What’s the Best Book You’ve Ever Read? #AmReading

Best BookWhat’s your ‘best book ever’ — this was a question I came across in a reading group. A lot of readers named the Potter series, some listed romance and scifi titles, and the rest came down hard on them, for not appreciating ‘the classics’ and ‘literary’ books.

To me, the word ‘best’ is subjective, in a relative world. What’s good for me could be utter trash for someone else. I’ve read all the Potter books, liked the first and couldn’t resist finishing the last few– but thought they could all use editing.

They are by no means the ‘best’ for me, but my ‘best book’ changes year to year. Right now, it seems to be ‘All the light we cannot see.’

What’s important is that there are books for every kind of booklover, and even those books we look down upon secretly ( I’ll admit to not being fond of E L James) are important and useful: because they get people reading/ engaged in stories. The very experience of immersing oneself in a story has far-reaching psychological and physical benefits, so I’m not going to trash any book at all.

We can all agree to disagree on what the ‘best book’ for us is, and leave it at that. The Potter books brought a lot of joy to a lot of people, and that in itself propels it to some kind of ‘best of’ list, I think.

From time to time, ‘best book lists’ crop up, like this one. Or another, of books you must read before you die, like this one. While opinion may differ on whether they’re the best– these lists can be an easy way to access good books– with so many books published each year, we’ll never read all the books in the world that we’d like to.

So what is your ‘best book ever’? Do you read books for enjoyment, insight, knowledge, escape? Would you recommend a book, or a list of books you’ve liked in recent years, so we can all add to our tottering TBR piles?

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What do the books you read say about you?

I’m currently reading September by Rosamund Pilcher, There but for the by Ali Smith, and The Summer Before the Dark by Doris Lessing.

All books by women, about women. All of them well-known, one way or the other.

I’ve never really thought about what my reading says about me– but I guess if someone were to judge me by the books I’m reading this week, they’d call me very focused on women’s issues.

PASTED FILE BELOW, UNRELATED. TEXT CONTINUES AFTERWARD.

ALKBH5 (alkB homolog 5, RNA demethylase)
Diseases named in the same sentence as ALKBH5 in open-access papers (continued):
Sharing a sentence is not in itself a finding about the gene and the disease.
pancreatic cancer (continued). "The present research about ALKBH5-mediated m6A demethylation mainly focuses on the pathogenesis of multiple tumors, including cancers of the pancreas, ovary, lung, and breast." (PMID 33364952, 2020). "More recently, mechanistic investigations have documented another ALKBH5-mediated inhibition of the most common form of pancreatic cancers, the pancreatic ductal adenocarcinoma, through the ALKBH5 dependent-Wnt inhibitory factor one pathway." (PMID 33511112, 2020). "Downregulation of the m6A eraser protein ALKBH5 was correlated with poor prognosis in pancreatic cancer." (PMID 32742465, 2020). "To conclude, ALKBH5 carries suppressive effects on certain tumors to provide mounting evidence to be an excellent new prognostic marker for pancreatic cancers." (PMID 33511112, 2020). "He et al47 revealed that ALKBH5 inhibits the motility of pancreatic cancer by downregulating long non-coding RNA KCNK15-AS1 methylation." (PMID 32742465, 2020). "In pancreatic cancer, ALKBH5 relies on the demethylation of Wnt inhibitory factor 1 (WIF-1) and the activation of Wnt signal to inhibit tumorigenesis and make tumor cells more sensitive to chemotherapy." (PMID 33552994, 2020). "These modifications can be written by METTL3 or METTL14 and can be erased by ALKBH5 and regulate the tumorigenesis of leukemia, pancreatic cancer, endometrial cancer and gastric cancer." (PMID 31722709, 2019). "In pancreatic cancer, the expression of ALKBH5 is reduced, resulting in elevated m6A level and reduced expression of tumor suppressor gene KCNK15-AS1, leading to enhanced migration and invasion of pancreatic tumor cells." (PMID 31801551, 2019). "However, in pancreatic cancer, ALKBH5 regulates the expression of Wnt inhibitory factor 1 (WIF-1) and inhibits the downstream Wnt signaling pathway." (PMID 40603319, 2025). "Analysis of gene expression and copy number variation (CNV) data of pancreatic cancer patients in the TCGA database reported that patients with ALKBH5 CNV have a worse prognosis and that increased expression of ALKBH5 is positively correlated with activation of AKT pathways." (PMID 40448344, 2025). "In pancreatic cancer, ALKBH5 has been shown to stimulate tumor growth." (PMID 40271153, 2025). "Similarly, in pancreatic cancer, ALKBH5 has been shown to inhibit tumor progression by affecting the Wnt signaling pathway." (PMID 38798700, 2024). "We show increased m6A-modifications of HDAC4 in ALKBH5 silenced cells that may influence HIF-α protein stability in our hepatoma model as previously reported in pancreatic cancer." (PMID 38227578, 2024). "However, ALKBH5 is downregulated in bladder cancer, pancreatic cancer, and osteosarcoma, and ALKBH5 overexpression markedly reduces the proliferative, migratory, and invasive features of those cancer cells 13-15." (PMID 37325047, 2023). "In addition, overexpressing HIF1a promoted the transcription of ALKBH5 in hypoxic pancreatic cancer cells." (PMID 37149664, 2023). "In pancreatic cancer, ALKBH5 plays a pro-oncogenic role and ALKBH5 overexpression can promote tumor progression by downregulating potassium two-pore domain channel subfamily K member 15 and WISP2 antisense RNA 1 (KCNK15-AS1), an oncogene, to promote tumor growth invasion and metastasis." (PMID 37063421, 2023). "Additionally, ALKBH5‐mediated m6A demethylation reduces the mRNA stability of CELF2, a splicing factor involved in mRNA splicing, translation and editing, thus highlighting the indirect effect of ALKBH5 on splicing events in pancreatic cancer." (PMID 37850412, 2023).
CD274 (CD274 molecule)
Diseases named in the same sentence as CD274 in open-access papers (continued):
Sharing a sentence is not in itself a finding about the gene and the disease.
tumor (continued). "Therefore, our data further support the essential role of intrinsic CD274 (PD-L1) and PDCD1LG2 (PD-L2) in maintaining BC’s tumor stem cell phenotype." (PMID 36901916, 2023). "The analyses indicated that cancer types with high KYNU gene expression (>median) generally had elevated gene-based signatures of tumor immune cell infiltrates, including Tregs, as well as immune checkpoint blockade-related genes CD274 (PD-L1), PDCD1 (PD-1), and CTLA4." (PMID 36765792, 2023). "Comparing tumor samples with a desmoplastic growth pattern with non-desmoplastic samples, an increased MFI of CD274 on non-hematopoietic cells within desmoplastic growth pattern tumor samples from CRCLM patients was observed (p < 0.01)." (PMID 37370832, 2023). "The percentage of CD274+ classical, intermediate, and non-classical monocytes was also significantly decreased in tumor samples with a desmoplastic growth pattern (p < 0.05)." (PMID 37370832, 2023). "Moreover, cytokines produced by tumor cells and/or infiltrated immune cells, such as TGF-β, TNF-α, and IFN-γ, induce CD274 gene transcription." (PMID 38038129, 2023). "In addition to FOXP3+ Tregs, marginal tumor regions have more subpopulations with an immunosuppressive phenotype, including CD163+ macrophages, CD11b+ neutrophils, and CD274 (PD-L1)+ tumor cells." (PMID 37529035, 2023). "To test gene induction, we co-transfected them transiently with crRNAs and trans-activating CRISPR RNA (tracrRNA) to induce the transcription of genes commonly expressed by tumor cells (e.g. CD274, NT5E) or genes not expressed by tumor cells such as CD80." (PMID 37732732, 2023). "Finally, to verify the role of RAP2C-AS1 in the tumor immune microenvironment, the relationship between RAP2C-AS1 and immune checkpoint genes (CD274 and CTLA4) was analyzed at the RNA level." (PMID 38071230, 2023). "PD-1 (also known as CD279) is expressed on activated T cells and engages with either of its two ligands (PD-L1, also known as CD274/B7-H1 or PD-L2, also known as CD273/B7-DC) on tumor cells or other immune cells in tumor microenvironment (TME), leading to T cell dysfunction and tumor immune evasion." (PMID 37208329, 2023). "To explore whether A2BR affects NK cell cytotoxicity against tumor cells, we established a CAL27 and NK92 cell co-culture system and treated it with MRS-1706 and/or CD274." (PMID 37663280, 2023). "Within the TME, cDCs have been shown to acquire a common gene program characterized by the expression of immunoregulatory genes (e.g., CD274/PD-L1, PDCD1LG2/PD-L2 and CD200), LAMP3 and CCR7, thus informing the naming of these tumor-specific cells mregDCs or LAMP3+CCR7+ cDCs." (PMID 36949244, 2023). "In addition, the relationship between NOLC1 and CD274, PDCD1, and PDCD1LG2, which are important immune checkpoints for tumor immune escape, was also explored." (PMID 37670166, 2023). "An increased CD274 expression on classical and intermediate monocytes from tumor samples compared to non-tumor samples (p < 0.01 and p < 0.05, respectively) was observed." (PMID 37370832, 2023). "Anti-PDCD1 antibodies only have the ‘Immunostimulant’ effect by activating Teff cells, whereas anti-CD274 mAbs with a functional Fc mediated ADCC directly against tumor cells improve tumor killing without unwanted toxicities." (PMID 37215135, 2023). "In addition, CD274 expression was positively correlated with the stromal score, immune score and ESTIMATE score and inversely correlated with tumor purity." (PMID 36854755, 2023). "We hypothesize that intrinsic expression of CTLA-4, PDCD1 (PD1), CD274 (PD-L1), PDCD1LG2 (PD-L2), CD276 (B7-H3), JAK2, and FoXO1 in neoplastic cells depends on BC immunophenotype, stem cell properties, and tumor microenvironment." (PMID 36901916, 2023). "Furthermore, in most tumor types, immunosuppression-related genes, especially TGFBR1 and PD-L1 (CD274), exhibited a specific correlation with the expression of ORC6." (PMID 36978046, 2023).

What book/s are you reading this week? Do they say anything about you? If so, what?

When #Bookshops Become Extinct, where will you Browse? #amreading

Today I stumbled upon a Clearance sale for books, another bookshop closing down.

I bought me a few books, Damon Galgut among them, and then tried to think when I’d bought the last book. Couldn’t remember then, can’t remember now.

book sale books gone extinctAs I browsed the bookshelves I kept thinking that 50 years from now, this would probably be an impossible, exotic experience. Letting book covers draw the eye, inhaling the scent of new books, running fingertips on the spines big and small, catching a familiar author or getting snagged by an intriguing title. 

Very soon, it won’t happen.

Music books alternative

In 20 years or so, we’ll only be left with niche bookstores for the nerds, like we have Turntable stores nowadays. A whole lot of my readers have probably never seen a turntable in their lives– but I have some memories of good turntable music from my childhood.

All things pass, but the passing away of physical books from our world would be particularly painful. I can’t imagine a library without books either.

Perhaps, adults of future generations would be nostalgic about Kindles and iPads (‘Remember those flat boxes we swiped fingers on, no holograms, no 3-d experience?’ they’ll probably say)
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When bookshops become extinct, where will you browse? The thought of it hurts me. How about you?